Gendered office supplies
Hewlett Packard have just launched two new fashion mice designed with women’s technology preferences and tastes in mind. The HP Wireless Comfort Mouse – Women’s Special Edition in metallic pearl paint finish is engineered to account for the reduced finger mass and strength of women’s fingers. The symmetrical design is smaller than your average mouse and features a smooth feel scroll wheel and pre-programmed side buttons. A Vivienne Tam edition optical mouse has a “gleaming red finish bursting with peony flowers mirrors Tam’s Spring 2009 runway collection… a must-have accessory for fashionistas and the perfect complement to any computer.”
Meanwhile designer Monica Forster’s Lei chair for women goes into production later this year. Women are shaped differently from men and sit differently as well. The chair design is adapted to these differences and features armrests sprouting from the backrest, more pronounced lumbar support and a more forward-leaning seat pan. But if there’s a shortage of chairs in the office, will male office workers be happy to sit on girly office chairs?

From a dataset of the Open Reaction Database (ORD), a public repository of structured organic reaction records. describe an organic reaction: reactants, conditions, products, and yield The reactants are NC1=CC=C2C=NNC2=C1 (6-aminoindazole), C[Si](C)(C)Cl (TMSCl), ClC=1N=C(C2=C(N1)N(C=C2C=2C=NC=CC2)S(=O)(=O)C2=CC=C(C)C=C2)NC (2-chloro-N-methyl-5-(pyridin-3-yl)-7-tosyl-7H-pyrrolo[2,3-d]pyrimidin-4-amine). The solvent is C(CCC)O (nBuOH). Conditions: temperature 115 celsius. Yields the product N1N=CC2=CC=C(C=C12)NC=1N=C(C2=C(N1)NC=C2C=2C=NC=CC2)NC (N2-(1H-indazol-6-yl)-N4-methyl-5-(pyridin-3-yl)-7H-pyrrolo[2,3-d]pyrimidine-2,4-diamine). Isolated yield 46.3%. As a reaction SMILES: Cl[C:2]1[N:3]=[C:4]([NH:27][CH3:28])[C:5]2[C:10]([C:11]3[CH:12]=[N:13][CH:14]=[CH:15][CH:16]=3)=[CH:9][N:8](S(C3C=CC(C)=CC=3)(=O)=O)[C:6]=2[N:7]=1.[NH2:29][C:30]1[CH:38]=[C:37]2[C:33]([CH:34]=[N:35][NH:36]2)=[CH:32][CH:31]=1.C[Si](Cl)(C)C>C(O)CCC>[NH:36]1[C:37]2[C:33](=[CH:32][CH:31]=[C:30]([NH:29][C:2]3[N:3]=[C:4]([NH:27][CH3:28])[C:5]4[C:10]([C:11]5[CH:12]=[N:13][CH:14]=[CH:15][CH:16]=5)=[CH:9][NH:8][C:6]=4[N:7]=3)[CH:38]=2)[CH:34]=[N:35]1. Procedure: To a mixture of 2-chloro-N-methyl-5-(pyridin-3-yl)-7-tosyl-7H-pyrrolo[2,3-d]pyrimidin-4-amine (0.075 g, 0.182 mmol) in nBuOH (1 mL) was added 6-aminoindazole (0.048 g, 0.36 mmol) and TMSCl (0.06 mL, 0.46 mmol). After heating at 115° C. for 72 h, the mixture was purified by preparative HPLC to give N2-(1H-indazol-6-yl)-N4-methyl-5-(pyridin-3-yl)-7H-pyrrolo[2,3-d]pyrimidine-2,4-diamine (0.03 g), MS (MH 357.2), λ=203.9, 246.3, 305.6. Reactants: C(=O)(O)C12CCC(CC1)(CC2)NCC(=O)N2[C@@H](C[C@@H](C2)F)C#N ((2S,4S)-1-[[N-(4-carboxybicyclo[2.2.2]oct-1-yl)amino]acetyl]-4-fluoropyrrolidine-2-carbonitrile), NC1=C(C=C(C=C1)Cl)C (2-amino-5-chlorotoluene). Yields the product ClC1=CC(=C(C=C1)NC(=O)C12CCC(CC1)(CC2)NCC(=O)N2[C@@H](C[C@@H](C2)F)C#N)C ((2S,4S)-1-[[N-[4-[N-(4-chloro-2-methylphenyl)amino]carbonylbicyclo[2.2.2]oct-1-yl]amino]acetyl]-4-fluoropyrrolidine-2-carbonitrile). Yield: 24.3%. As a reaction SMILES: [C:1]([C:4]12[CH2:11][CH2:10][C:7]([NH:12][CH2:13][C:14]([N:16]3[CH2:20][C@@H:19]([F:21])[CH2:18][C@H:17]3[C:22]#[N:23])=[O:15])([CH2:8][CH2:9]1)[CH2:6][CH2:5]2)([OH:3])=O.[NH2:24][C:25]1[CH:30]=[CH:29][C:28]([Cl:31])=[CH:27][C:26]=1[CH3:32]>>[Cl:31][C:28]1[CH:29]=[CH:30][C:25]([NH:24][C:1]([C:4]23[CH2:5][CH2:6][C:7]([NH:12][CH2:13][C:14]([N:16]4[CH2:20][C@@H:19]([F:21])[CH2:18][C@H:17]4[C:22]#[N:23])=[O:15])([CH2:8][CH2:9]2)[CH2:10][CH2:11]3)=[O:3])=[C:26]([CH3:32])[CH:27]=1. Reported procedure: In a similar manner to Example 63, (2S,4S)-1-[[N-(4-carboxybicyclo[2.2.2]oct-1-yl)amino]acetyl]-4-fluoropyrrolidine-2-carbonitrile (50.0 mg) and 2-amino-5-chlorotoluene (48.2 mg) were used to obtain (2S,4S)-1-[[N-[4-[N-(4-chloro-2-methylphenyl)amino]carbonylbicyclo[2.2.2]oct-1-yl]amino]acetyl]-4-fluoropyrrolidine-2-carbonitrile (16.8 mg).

Scientists have for some time been trying to increase unemployment by replacing office workers with robots. Automatons are already a feature of some (though still very few) reception areas around the globe. Now a robot teacher has just debuted in Japan.
Although still only remote controlled, “Saya” is multilingual and can set tasks for pupils, call the roll and tell kids to “behave”. “She” has a range of human expressions though not, presumably, that of existential horror at being replaced by a robot.
In a recent open letter, Pope Benedict XVI noted that had the Vatican consulted the Internet, it might have been aware of additional information that could have prevented a recent controversy involving a Church bishop having his excommunication overturned. The British bishop in question, Richard “Love thy neighbour” Williamson, had courted scorn for downplaying the Holocaust.
The Vatican recently approved iBreviary, a daily prayer book for Roman Catholics for the iPhone as well as a channel on YouTube. The Pope himself has suggested the use of social networks to reach out to “forge worldwide understanding.”
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